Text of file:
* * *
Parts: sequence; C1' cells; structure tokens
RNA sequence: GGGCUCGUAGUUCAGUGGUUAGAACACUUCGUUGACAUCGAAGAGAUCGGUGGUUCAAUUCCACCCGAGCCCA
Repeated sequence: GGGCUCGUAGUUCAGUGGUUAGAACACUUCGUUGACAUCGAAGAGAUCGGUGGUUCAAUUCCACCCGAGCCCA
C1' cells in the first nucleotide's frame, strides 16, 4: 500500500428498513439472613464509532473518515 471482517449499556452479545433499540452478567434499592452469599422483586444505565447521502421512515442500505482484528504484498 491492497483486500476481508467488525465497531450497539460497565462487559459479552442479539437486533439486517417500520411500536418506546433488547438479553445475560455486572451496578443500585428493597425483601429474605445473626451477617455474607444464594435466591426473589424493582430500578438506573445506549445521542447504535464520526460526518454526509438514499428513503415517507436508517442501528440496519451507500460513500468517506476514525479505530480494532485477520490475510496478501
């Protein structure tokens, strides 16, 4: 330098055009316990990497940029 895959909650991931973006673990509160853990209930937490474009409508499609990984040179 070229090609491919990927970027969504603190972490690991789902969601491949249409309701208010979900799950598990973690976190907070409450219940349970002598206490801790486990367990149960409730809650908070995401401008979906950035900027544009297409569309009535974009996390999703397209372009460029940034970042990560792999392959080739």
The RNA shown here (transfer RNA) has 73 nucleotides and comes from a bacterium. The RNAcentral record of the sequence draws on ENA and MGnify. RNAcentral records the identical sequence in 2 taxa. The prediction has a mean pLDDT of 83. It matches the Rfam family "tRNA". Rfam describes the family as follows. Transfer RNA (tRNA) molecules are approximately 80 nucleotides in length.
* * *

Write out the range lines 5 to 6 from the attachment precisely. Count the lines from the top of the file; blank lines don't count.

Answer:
């Protein structure tokens, strides 16, 4: 330098055009316990990497940029 895959909650991931973006673990509160853990209930937490474009409508499609990984040179 070229090609491919990927970027969504603190972490690991789902969601491949249409309701208010979900799950598990973690976190907070409450219940349970002598206490801790486990367990149960409730809650908070995401401008979906950035900027544009297409569309009535974009996390999703397209372009460029940034970042990560792999392959080739």
The RNA shown here (transfer RNA) has 73 nucleotides and comes from a bacterium. The RNAcentral record of the sequence draws on ENA and MGnify. RNAcentral records the identical sequence in 2 taxa. The prediction has a mean pLDDT of 83. It matches the Rfam family "tRNA". Rfam describes the family as follows. Transfer RNA (tRNA) molecules are approximately 80 nucleotides in length.